9 Nov

One Out Of The Box
by Paul Waite
9 Nov 2003

Well now we know what’s inside the Black Box.

One of the most potent teams at this tournament, that’s what.

A lot of questions were answered in this entertaining quarter-final of running rugby, not least ones surrounding the All Black forwards who must now be enjoying the warm glow engendered by figuratively screwing up all the criticisms which have surfaced during the past week and ramming them home somewhere that the Sun doesn’t shine too much.

The comparison between the previous game against Wales and this performance was like comparing chalk with cheese. Gone was the soft defence, gone was the lack of support at the breakdown, back was the kind of running onto the ball which we’ve seen glimpses of in the Tri Nations.

This game was won where it always is – up front. By the last quarter the Springbok forwards were just hanging on, as evidenced by two huge scrums from the All Blacks one which disintegrated the Bok pack, and another which shunted them on their own line causing a turnover to create a try to Rokocoko. All of the Black Pack had huge games, but three stood out – Richie McCaw, Keven Mealamu and Chris Jack. Over here in New Zealand we’ve believed McCaw if the premier No.7 in the World for some time, but in this game he extended the lead he has. Mealamu once again showed that magical trick he has of evading tackles and making ground, and was rewarded with a fine try. Chris Jack was just a dominating figure in the lineout and around the park.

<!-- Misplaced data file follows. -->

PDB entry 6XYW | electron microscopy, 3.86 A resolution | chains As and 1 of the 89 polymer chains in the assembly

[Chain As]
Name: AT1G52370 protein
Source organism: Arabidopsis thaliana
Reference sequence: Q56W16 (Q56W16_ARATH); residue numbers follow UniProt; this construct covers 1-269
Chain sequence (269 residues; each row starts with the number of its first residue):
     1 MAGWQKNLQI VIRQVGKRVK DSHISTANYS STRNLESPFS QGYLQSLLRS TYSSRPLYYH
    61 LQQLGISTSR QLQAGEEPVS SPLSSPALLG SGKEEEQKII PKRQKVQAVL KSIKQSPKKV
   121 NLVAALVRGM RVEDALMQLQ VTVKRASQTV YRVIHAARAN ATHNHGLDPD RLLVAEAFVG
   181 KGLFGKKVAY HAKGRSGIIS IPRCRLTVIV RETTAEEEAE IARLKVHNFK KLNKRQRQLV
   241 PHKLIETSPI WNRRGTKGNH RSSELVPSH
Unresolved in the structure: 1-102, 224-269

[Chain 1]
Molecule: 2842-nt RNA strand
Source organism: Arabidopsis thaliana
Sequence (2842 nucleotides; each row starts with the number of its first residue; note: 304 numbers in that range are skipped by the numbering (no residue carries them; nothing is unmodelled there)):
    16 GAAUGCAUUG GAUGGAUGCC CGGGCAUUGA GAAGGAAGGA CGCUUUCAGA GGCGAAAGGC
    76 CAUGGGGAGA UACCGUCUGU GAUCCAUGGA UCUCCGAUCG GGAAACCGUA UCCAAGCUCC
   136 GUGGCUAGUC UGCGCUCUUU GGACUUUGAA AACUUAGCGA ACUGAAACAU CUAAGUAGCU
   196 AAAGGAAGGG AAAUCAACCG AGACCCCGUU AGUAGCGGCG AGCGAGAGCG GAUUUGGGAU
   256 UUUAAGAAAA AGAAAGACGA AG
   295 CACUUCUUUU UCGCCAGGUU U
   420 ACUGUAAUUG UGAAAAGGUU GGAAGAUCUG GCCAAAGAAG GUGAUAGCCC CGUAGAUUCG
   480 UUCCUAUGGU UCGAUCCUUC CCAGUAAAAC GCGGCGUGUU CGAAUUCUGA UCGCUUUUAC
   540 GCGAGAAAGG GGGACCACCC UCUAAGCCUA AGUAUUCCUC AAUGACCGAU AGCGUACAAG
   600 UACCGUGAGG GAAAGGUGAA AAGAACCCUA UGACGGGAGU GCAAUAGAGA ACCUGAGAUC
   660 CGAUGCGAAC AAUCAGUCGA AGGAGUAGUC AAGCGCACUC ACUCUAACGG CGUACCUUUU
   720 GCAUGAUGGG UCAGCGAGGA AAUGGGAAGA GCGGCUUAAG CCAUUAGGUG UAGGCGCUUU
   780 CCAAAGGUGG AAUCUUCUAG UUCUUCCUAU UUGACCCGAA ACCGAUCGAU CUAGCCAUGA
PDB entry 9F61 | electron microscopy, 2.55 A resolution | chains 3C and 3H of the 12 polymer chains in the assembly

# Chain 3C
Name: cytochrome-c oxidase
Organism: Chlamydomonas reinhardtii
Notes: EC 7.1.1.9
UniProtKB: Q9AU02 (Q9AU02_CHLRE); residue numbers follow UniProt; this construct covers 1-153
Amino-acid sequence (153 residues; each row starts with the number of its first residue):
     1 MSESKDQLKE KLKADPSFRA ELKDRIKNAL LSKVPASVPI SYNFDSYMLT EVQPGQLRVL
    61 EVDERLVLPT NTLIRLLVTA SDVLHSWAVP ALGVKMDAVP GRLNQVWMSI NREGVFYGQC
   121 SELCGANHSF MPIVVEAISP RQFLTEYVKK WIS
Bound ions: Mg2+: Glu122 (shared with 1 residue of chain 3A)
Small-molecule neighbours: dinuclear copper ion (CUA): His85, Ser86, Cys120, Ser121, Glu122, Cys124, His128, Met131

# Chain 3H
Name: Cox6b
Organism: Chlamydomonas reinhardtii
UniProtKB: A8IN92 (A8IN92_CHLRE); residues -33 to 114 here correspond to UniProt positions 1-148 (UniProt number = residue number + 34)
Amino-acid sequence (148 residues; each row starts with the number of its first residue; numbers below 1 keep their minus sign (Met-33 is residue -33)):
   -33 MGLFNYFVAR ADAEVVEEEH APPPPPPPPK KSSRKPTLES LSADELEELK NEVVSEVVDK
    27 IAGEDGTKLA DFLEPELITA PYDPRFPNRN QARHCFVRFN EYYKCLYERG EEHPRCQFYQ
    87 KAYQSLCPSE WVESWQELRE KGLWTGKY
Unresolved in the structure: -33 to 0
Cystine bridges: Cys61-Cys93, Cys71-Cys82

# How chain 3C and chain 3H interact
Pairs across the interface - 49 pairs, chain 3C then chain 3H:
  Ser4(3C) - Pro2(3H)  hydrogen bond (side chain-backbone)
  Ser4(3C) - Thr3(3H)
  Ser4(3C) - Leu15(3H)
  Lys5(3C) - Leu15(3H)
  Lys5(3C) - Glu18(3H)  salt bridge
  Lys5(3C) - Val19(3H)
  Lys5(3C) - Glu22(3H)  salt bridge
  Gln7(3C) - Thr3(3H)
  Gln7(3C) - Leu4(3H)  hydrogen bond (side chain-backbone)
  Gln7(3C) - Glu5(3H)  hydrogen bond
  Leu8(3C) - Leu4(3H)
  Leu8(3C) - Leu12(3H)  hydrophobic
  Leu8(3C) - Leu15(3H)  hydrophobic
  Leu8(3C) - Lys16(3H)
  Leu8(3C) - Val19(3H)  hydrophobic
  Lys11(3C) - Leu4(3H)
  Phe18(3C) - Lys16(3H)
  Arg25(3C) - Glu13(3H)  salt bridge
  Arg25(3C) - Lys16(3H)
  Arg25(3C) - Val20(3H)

Out in the backs Carlos Spencer stepped up as All Black fans had hoped he would. Spencer loves the big stage to strut his stuff, and he brought out quite a few tricks tonight. But it was his running which was back to it’s electric best, and added to the balance and vision offered by Mauger outside him, the South African defence was kept guessing for most of the game.

In the end the overall feeling is one of the Springboks being outclassed both up front and in the backs for the full 80 minutes. If anyone dared, they could probably point accusatory fingers at the way the All Blacks ‘blew’ chances in the first half by taking wrong options when they made break after break to come away with no points on the board. For most of the game South Africa were quite evidently struggling to contain their opponents, and on the basis of posession alone might have called a 20 point deficit at half time a fair one.